Mysterious Chinese flu worries Hong Kong leader
Presenting with pneumonia-like symptoms — but with it being SARS ruled out — the virus has already affected 21 people in Hong Kong
Hong Kong — Fears of a public health outbreak stemming from a surge of mysterious pneumonia cases in mainland China are giving Hong Kong’s leader Carrie Lam a chance to shift public attention away from the protests that have beguiled her government for the past seven months.
“We won’t be negligent. We have already taken appropriate, comprehensive and relatively strict response measures as soon as possible,” Lam said Tuesday, spending nearly half of a 33-minute press briefing on the issue ahead of her first Executive Council meeting of the new year.
Lam devoted her opening comments to addressing the government’s response measures to the pneumonia outbreak. She didn’t use the remarks to address a mass march that brought hundreds of thousands of protesters onto the streets on January 1.
She said it was her duty as CEO to set the city on the “right track” and restore order, but focused on what her government was doing to stay ahead of a potentially devastating public health crisis. Lam also warned residents to be cautious of false information spreading on social media about the disease.
“I urge the public not to believe in rumours and not to share social media posts that contain the rumours so as not to misinform more people,” she said. “It has been worrying to see the large amount of fake information spread on the Internet, and it’s unfavourable to the city’s efforts to fight fake news about the epidemic.”
When pressed by journalists, Lam stuck to her stance on refusing an independent inquiry into the behaviour of her police force during the course of the pro-democracy movement, and called the protests “heart wrenching”.
Public hospitals in Hong Kong have reported at least 21 cases of people who presented with fever, respiratory infection or pneumonia symptoms and had visited the central Chinese city of Wuhan, where the lung infection originated, according to its hospital authority. Authorities have found no discernible link between these cases and the pneumonia cluster in Wuhan.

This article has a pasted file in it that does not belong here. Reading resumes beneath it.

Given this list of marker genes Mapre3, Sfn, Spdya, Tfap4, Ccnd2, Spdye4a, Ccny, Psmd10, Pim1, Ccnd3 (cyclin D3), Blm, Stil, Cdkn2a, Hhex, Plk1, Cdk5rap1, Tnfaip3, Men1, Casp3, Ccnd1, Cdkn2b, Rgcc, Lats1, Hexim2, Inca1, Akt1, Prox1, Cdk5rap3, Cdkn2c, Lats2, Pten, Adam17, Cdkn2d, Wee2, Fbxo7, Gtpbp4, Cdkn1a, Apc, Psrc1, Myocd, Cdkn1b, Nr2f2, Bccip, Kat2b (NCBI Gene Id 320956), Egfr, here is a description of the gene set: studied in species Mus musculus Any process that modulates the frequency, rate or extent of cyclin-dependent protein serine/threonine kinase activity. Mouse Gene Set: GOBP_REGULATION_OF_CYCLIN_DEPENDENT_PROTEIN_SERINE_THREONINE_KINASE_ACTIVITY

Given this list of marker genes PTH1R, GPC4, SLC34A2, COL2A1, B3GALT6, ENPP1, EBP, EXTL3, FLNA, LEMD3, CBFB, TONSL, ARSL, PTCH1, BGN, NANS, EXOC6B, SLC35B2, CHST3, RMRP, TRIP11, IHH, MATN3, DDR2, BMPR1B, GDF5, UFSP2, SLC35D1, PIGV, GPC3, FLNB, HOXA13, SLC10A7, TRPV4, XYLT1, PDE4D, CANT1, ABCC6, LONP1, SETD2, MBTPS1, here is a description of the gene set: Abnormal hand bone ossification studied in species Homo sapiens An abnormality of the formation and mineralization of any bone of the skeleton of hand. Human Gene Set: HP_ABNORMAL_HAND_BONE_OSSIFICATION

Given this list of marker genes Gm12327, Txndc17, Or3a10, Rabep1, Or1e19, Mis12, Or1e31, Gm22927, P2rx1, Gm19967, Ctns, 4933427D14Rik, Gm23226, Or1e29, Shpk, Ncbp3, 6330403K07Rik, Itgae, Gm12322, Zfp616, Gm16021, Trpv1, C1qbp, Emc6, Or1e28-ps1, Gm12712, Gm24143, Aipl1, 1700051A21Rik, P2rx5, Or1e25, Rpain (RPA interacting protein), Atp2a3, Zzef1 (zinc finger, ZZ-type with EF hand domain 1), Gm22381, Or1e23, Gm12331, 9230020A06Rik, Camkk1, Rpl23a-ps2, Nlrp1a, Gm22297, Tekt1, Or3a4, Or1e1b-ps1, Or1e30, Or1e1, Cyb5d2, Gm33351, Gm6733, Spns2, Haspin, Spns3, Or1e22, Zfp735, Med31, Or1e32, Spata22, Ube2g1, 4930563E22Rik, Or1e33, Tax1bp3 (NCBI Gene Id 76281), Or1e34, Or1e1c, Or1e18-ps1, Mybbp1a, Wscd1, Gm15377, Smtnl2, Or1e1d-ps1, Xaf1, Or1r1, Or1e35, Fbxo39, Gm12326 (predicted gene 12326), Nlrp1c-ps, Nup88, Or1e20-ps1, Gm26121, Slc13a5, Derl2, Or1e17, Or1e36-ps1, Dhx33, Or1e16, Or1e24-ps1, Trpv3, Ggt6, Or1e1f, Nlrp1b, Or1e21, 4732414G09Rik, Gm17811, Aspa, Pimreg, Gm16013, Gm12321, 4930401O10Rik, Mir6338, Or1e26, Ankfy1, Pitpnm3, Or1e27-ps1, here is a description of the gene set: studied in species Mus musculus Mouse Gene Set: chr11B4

Hong Kongers — and their government — have been on high alert regarding communicable diseases since the 2003 outbreak of SARS, the severe acute respiratory disease that originated in China’s Guangdong province in 2002 and ripped through the financial hub the following year. The virus affected nearly 2,000 people and killed nearly 300 in Hong Kong, crippling the city’s tourism and real estate industries and dealing a major blow to the economy.
Hong Kong outlined a plan to deal with the Wuhan pneumonia outbreak last week, raising classification of the response level as “serious” — the second-highest scale of action in its three-tier system.
The city has already been plagued by a steep drop in tourists from mainland China and other parts of the world, stemming from clashes between demonstrators and police that often turned violent.
Visitors to Hong Kong fell 36% in the second half of 2019 from the year before, tourism board chair Pang Yiu-Kai told Bloomberg Television on Tuesday.